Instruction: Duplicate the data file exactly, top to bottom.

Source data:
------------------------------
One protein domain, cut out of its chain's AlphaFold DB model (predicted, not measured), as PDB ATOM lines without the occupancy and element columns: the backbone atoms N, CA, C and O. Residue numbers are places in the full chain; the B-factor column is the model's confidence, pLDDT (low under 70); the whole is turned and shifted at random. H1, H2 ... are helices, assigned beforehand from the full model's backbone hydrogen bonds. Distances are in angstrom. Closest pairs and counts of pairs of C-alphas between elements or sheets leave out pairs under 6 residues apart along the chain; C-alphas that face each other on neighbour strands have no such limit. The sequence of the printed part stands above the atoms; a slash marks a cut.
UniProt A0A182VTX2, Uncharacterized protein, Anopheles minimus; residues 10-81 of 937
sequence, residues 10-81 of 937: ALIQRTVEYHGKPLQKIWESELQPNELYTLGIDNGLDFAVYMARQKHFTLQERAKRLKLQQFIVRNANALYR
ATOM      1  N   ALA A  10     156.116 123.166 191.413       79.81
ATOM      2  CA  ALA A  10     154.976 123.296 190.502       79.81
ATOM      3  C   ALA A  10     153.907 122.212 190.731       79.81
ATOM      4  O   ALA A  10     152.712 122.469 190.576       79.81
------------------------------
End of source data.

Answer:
One protein domain, cut out of its chain's AlphaFold DB model (predicted, not measured), as PDB ATOM lines without the occupancy and element columns: the backbone atoms N, CA, C and O. Residue numbers are places in the full chain; the B-factor column is the model's confidence, pLDDT (low under 70); the whole is turned and shifted at random. H1, H2 ... are helices, assigned beforehand from the full model's backbone hydrogen bonds. Distances are in angstrom. Closest pairs and counts of pairs of C-alphas between elements or sheets leave out pairs under 6 residues apart along the chain; C-alphas that face each other on neighbour strands have no such limit. The sequence of the printed part stands above the atoms; a slash marks a cut.
UniProt A0A182VTX2, Uncharacterized protein, Anopheles minimus; residues 10-81 of 937
sequence, residues 10-81 of 937: ALIQRTVEYHGKPLQKIWESELQPNELYTLGIDNGLDFAVYMARQKHFTLQERAKRLKLQQFIVRNANALYR
ATOM      1  N   ALA A  10     156.116 123.166 191.413       79.81
ATOM      2  CA  ALA A  10     154.976 123.296 190.502       79.81
ATOM      3  C   ALA A  10     153.907 122.212 190.731       79.81
ATOM      4  O   ALA A  10     152.712 122.469 190.576       79.81